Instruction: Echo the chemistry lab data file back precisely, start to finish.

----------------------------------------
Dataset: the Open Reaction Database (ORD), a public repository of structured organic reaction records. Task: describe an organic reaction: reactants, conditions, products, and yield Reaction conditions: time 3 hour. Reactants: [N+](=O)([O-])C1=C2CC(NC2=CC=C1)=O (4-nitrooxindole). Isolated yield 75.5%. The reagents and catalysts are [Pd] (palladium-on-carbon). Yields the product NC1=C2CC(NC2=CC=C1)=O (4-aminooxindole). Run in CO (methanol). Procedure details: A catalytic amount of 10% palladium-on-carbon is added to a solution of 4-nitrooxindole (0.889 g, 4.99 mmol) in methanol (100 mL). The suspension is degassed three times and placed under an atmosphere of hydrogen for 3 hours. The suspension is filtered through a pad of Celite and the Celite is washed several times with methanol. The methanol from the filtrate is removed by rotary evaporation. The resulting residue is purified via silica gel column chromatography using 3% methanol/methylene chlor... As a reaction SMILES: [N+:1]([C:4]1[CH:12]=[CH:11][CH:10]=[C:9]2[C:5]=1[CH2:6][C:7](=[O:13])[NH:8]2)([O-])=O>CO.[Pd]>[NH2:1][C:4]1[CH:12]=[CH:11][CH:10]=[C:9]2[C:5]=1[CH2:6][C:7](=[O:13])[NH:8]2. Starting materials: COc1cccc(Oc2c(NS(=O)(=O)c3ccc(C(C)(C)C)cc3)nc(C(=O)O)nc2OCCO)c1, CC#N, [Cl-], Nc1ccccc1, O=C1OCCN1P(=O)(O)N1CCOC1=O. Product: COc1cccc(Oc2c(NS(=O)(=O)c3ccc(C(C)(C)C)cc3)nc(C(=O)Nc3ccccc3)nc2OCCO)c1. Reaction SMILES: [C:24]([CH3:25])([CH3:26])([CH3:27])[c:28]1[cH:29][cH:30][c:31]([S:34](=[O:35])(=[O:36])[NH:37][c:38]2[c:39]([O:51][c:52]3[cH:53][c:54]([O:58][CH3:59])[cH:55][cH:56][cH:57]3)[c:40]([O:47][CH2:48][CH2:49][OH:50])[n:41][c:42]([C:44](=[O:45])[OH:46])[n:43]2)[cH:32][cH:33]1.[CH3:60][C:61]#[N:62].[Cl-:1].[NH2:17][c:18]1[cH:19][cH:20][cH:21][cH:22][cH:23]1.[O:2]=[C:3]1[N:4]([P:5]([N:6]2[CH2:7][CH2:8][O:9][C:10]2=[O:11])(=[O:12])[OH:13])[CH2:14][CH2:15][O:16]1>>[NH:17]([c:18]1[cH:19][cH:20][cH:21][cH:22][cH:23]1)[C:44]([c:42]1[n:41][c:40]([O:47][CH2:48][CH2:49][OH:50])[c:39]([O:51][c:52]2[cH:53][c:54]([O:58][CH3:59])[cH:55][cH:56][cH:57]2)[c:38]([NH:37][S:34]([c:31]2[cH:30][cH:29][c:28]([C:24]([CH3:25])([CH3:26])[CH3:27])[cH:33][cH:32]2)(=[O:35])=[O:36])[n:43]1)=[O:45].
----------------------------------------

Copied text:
Dataset: the Open Reaction Database (ORD), a public repository of structured organic reaction records. Task: describe an organic reaction: reactants, conditions, products, and yield Reaction conditions: time 3 hour. Reactants: [N+](=O)([O-])C1=C2CC(NC2=CC=C1)=O (4-nitrooxindole). Isolated yield 75.5%. The reagents and catalysts are [Pd] (palladium-on-carbon). Yields the product NC1=C2CC(NC2=CC=C1)=O (4-aminooxindole). Run in CO (methanol). Procedure details: A catalytic amount of 10% palladium-on-carbon is added to a solution of 4-nitrooxindole (0.889 g, 4.99 mmol) in methanol (100 mL). The suspension is degassed three times and placed under an atmosphere of hydrogen for 3 hours. The suspension is filtered through a pad of Celite and the Celite is washed several times with methanol. The methanol from the filtrate is removed by rotary evaporation. The resulting residue is purified via silica gel column chromatography using 3% methanol/methylene chlor... As a reaction SMILES: [N+:1]([C:4]1[CH:12]=[CH:11][CH:10]=[C:9]2[C:5]=1[CH2:6][C:7](=[O:13])[NH:8]2)([O-])=O>CO.[Pd]>[NH2:1][C:4]1[CH:12]=[CH:11][CH:10]=[C:9]2[C:5]=1[CH2:6][C:7](=[O:13])[NH:8]2. Starting materials: COc1cccc(Oc2c(NS(=O)(=O)c3ccc(C(C)(C)C)cc3)nc(C(=O)O)nc2OCCO)c1, CC#N, [Cl-], Nc1ccccc1, O=C1OCCN1P(=O)(O)N1CCOC1=O. Product: COc1cccc(Oc2c(NS(=O)(=O)c3ccc(C(C)(C)C)cc3)nc(C(=O)Nc3ccccc3)nc2OCCO)c1. Reaction SMILES: [C:24]([CH3:25])([CH3:26])([CH3:27])[c:28]1[cH:29][cH:30][c:31]([S:34](=[O:35])(=[O:36])[NH:37][c:38]2[c:39]([O:51][c:52]3[cH:53][c:54]([O:58][CH3:59])[cH:55][cH:56][cH:57]3)[c:40]([O:47][CH2:48][CH2:49][OH:50])[n:41][c:42]([C:44](=[O:45])[OH:46])[n:43]2)[cH:32][cH:33]1.[CH3:60][C:61]#[N:62].[Cl-:1].[NH2:17][c:18]1[cH:19][cH:20][cH:21][cH:22][cH:23]1.[O:2]=[C:3]1[N:4]([P:5]([N:6]2[CH2:7][CH2:8][O:9][C:10]2=[O:11])(=[O:12])[OH:13])[CH2:14][CH2:15][O:16]1>>[NH:17]([c:18]1[cH:19][cH:20][cH:21][cH:22][cH:23]1)[C:44]([c:42]1[n:41][c:40]([O:47][CH2:48][CH2:49][OH:50])[c:39]([O:51][c:52]2[cH:53][c:54]([O:58][CH3:59])[cH:55][cH:56][cH:57]2)[c:38]([NH:37][S:34]([c:31]2[cH:30][cH:29][c:28]([C:24]([CH3:25])([CH3:26])[CH3:27])[cH:33][cH:32]2)(=[O:35])=[O:36])[n:43]1)=[O:45].